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Marketing / Business relationships

Client management: Refusing work

It would be lovely to think we only ever attracted dream clients to our businesses, but unfortunately we also get the occasional stinker. Here I look at client management and why refusing work is sometimes necessary.

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Examples include those who ask us to undertake work that’s beyond (or beneath) our expertise. In these cases we have to weigh up ‘income versus annoyance’ and ensure we are mindful of the potential risk to our reputation.

In my experience with client management, client-funded experimentation is rarely a smart move and work that’s beneath us may well pay the bills, but it sure numbs the mind.

Then there are the ‘payment pest’ brigade. These are the prospects who either don’t want to pay; insist on haggling; expect more than you intended to deliver, or make every conversation about money the verbal equivalent of root canal therapy.

Sometimes trouble can brew because of a simple personality clash. If this is the case we’ll need to determine how that will impact our working relationship and tread carefully before making a commitment.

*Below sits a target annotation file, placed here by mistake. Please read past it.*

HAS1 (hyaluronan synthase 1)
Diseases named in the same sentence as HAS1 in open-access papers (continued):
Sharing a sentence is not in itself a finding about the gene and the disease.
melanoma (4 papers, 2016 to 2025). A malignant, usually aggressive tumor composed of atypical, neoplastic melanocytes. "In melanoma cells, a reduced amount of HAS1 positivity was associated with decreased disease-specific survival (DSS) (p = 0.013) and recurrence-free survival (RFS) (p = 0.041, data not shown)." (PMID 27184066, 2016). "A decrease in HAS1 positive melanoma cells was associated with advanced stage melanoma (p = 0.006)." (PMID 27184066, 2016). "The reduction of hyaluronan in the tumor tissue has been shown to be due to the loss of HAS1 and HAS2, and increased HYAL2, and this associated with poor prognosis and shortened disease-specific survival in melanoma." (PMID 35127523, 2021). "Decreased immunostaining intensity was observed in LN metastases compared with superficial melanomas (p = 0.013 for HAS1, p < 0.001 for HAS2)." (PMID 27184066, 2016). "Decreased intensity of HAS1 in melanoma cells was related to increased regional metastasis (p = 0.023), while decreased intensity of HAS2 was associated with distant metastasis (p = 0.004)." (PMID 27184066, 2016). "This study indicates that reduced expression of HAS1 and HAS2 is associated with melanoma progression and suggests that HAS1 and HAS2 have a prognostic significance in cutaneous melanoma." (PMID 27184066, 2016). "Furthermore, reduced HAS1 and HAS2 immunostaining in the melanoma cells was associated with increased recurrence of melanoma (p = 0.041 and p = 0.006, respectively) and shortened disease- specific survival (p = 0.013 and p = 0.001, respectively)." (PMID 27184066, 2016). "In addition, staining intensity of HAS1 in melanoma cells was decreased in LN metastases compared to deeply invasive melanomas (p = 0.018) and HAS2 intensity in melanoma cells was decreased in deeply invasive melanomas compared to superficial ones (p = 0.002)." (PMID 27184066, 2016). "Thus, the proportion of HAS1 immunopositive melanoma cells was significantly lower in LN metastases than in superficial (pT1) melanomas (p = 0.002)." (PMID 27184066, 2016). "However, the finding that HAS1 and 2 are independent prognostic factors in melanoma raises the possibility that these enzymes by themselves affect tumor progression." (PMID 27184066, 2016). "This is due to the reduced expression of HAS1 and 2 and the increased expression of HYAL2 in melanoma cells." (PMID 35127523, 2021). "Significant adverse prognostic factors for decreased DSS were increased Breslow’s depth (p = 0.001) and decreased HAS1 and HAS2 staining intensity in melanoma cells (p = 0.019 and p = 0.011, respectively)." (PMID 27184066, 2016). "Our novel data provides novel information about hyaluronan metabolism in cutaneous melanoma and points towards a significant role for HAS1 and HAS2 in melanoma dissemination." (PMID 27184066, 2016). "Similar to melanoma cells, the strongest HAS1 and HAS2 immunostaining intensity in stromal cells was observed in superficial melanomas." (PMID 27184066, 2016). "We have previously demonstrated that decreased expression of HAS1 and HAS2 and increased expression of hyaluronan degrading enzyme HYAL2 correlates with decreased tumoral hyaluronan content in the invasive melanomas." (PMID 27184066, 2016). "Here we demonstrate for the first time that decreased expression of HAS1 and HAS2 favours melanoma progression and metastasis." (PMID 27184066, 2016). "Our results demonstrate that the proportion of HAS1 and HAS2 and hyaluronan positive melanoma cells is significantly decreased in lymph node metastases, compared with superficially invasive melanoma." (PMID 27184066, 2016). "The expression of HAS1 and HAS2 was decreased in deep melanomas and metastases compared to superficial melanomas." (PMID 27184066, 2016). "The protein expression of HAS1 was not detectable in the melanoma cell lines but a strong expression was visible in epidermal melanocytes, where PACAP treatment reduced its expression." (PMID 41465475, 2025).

Finally, we have those prospects who are either devoid of values and ethics or who found theirs in some parallel universe. The easy answer? Run a mile.

"Sometimes trouble can brew because of a simple personality clash."

So what to do when confronted with the far-from-ideal client? In many cases if the terms of engagement are crystal clear, client management and relationship issues can be overcome and indeed gradually go through a total transformation.

Want more articles like this? Check out the business relationships section.

I hate to be harsh, but in most cases we attract ‘bad’ clients through our own actions (or inactions). Ouch!

Don’t agree? Lay into me via a comment. Alternatively, you can share your thoughts on client management and refusal. Either way, let’s commit to making this year a client corker.

By the way, big thanks to Dan Norris for suggesting the theme for this article.

Robert Gerrish

is the founder of Flying Solo and helps soloists stay upbeat and energised. He’s recently published The 1-Minute Commute, is a presenter and facilitator and works one-on-one with those needing a refresh. Find out more about his skills and services and his Olympus Trip 35 camera side hustle or connect on LinkedIn.

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